Judy Graham: Memories of a Majorette Mentor


It must have been Karen who convinced Ruthie and me to go out for the majorette squad.  I can’t remember.  But I do remember the captain, Judy, a very grown-up -looking 11th grader who asked whether we were serious. Mostly they messed with us in small ways that amused them—“Hey, what’re you looking at?” By the middle of 9th grade I stopped using the first floor bathroom and learned to curse and smoke to try to appear less vulnerable. Or be funny.  None of it worked so well.

After a few weeks, Judy nodded in the hallway. I’d never, ever had a cool, older girl notice me.

I studied her: her perfect, tiny, compact figure, no-nonsense little hands much smaller than mine, but all dexterity; a fine chocolate complexion. She had sharp little calves, and tight thighs that she made into perfect shelves for the baton to roll over.  Bright, black-coffee eyes crinkled at the ends and shone when she deigned to smile.  Mostly, at first, though, she was pretty serious.  We new recruits were awful.

“Look, see if you can relax. It’s a rhythm: Just like that, over and under.” Her matter-of-fact repetition comforted me. No exasperation, no sarcasm, no volume.  Sometimes she’d say:  “It takes a while.  It just takes a while. You’re getting it.”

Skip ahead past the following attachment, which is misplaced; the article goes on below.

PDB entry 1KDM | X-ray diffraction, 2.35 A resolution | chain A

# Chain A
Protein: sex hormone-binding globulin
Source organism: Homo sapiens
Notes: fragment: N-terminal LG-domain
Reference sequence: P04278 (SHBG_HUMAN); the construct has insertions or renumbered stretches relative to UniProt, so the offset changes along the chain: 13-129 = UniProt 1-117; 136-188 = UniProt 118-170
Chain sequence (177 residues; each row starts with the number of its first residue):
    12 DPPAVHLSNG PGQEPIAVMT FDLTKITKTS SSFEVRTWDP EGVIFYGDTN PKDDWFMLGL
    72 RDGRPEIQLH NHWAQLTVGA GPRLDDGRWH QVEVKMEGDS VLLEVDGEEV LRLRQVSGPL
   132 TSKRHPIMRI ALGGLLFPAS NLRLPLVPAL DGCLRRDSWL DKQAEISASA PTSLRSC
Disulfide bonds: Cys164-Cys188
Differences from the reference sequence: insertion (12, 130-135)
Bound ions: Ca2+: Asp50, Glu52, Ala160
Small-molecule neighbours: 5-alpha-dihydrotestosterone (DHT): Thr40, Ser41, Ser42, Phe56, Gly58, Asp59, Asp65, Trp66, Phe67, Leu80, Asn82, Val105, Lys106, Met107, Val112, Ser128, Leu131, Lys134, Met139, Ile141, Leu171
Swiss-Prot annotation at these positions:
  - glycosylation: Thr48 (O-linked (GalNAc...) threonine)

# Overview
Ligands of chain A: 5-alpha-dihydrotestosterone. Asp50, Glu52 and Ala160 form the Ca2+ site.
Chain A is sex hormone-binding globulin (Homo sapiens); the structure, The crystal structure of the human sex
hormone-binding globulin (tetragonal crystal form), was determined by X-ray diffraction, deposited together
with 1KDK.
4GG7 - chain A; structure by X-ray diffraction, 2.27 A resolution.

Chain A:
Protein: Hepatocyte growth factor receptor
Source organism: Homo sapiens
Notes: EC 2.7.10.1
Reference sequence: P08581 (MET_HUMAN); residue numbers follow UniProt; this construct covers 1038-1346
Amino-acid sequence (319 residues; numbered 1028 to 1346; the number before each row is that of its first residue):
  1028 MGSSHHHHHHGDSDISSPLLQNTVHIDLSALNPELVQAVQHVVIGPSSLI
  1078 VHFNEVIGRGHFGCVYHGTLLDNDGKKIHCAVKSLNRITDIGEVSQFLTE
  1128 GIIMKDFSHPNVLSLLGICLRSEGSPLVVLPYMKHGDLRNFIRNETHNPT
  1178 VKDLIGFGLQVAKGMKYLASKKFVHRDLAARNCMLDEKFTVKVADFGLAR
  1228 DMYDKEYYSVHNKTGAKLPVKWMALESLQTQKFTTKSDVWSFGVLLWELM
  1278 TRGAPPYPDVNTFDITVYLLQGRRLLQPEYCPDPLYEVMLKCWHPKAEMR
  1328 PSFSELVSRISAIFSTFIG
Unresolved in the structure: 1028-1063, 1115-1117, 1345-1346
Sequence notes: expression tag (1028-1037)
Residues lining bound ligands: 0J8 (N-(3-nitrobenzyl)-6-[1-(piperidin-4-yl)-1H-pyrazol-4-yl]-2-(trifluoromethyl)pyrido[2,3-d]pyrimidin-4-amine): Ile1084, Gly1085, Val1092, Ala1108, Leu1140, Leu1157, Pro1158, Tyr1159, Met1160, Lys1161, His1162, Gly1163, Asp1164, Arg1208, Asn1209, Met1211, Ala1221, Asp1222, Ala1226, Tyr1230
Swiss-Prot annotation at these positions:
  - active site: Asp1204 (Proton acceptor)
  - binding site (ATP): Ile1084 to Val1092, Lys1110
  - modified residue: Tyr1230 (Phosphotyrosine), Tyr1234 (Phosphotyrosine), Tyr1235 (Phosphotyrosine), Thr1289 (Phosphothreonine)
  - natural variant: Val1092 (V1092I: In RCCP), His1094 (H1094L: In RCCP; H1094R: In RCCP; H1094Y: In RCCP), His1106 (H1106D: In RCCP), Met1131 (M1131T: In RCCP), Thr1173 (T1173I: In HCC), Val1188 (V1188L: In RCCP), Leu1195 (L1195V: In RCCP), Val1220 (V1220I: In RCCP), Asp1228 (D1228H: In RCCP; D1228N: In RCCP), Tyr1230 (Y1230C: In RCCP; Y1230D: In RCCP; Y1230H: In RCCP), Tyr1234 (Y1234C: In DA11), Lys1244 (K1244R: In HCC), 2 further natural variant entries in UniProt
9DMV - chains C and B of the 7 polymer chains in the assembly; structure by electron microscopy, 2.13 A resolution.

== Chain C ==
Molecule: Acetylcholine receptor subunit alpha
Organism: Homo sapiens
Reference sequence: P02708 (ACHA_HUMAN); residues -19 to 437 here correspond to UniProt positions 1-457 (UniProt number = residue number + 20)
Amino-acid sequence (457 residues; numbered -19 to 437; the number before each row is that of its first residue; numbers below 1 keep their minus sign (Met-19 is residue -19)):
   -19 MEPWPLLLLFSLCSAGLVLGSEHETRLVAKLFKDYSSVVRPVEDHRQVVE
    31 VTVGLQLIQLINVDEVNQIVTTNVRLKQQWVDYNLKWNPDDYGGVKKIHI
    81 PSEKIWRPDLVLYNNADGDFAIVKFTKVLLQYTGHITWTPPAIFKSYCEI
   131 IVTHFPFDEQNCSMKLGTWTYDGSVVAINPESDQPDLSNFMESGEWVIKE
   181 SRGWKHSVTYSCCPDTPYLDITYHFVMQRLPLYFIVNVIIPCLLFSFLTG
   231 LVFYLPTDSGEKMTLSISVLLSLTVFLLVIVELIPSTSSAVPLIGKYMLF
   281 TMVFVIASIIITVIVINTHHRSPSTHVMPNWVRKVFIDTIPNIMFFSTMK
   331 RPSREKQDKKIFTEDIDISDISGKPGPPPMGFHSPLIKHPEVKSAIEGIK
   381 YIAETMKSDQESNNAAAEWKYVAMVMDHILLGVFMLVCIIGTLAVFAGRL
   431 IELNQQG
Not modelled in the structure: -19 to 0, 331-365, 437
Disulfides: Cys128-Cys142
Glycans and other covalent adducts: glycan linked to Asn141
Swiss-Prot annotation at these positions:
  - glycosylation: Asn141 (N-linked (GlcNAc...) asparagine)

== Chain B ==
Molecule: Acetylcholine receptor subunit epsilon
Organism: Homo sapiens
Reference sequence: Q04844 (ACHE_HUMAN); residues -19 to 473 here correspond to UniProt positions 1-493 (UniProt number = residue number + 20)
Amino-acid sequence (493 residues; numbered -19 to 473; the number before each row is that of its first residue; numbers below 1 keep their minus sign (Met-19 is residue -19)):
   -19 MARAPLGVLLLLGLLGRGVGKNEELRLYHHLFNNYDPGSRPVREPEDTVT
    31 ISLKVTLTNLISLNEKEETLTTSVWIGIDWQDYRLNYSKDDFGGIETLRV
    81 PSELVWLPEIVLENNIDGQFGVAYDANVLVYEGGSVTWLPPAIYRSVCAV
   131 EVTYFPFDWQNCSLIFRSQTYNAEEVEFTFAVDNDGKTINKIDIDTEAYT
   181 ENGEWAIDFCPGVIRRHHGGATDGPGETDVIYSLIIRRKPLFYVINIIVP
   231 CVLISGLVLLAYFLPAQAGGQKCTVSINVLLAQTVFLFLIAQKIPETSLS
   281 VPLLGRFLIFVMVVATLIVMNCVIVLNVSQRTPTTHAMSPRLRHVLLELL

No, we weren’t getting it. Our elbows were sore; just above the elbows, we had black-and-blue bruises where we’d hit ourselves twenty times during practice, and then at night in our bedrooms. I twirled at night in the dark to try “to get the feel of it,” as she said. We’d be marching in the cold, with the music behind us; You had to be sure of exactly where that baton was going to drop.  Girls dropped. They dropped out. Judy murmured one day that unlike cheer-leading, we  didn’t need try-outs; most girls couldn’t hack it. We stayed. Part of the allure was being with Judy, even if her concern was only precocious teenaged professionalism.

“Here, try to keep your head up,” she said, standing right next to me so that I could imitate the upright stance of her body. “Try not to look down.”

I threw my head back like hers, as if it were the most natural thing to look ahead proudly as a nerdy 10th grader with uneven hair and very few friends. The baton flew out of my hand, hit the cafeteria ceiling, and bounced and clattered along the lunch tables.

“That’s good, actually,” Judy said in her measured tone. “That means you’re twirling faster.  Now you’ve just got to figure out how to hang onto it.”

All summer I twirled at home to calm myself after work or to amuse my little sister. When school opened we got our uniforms and bought boots. Football season started, and we marched in front of the band onto the big fields in all weather. We blew on our fingers to keep them limber.  Moods passed through Judy like weather, but at eighteen, she’d figured out a cool clarity that allowed her to teach and mentor us anyway, with consistency. Because of her, and the skills she taught us, and the team she created among us, I cared less about who liked me or didn’t, or who made fun of me.

She was our captain. She helped me stop being afraid.

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